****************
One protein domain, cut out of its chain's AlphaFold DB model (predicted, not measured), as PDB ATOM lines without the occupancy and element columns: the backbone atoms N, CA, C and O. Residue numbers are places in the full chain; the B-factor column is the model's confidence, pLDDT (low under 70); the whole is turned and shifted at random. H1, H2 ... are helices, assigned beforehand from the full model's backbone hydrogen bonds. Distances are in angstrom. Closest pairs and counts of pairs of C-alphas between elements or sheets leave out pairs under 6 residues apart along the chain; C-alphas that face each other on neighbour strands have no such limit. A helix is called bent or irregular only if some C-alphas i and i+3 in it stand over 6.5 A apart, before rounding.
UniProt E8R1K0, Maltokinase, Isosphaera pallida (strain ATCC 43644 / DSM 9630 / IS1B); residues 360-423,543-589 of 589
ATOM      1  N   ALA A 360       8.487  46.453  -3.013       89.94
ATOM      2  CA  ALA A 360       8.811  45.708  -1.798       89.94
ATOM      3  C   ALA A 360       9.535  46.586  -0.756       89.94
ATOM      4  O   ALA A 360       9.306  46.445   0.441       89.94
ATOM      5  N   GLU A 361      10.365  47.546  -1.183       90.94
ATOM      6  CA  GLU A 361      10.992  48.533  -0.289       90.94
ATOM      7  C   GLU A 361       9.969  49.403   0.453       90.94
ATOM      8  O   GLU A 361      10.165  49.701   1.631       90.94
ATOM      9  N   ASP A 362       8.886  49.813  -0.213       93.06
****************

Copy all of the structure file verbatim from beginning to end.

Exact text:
One protein domain, cut out of its chain's AlphaFold DB model (predicted, not measured), as PDB ATOM lines without the occupancy and element columns: the backbone atoms N, CA, C and O. Residue numbers are places in the full chain; the B-factor column is the model's confidence, pLDDT (low under 70); the whole is turned and shifted at random. H1, H2 ... are helices, assigned beforehand from the full model's backbone hydrogen bonds. Distances are in angstrom. Closest pairs and counts of pairs of C-alphas between elements or sheets leave out pairs under 6 residues apart along the chain; C-alphas that face each other on neighbour strands have no such limit. A helix is called bent or irregular only if some C-alphas i and i+3 in it stand over 6.5 A apart, before rounding.
UniProt E8R1K0, Maltokinase, Isosphaera pallida (strain ATCC 43644 / DSM 9630 / IS1B); residues 360-423,543-589 of 589
ATOM      1  N   ALA A 360       8.487  46.453  -3.013       89.94
ATOM      2  CA  ALA A 360       8.811  45.708  -1.798       89.94
ATOM      3  C   ALA A 360       9.535  46.586  -0.756       89.94
ATOM      4  O   ALA A 360       9.306  46.445   0.441       89.94
ATOM      5  N   GLU A 361      10.365  47.546  -1.183       90.94
ATOM      6  CA  GLU A 361      10.992  48.533  -0.289       90.94
ATOM      7  C   GLU A 361       9.969  49.403   0.453       90.94
ATOM      8  O   GLU A 361      10.165  49.701   1.631       90.94
ATOM      9  N   ASP A 362       8.886  49.813  -0.213       93.06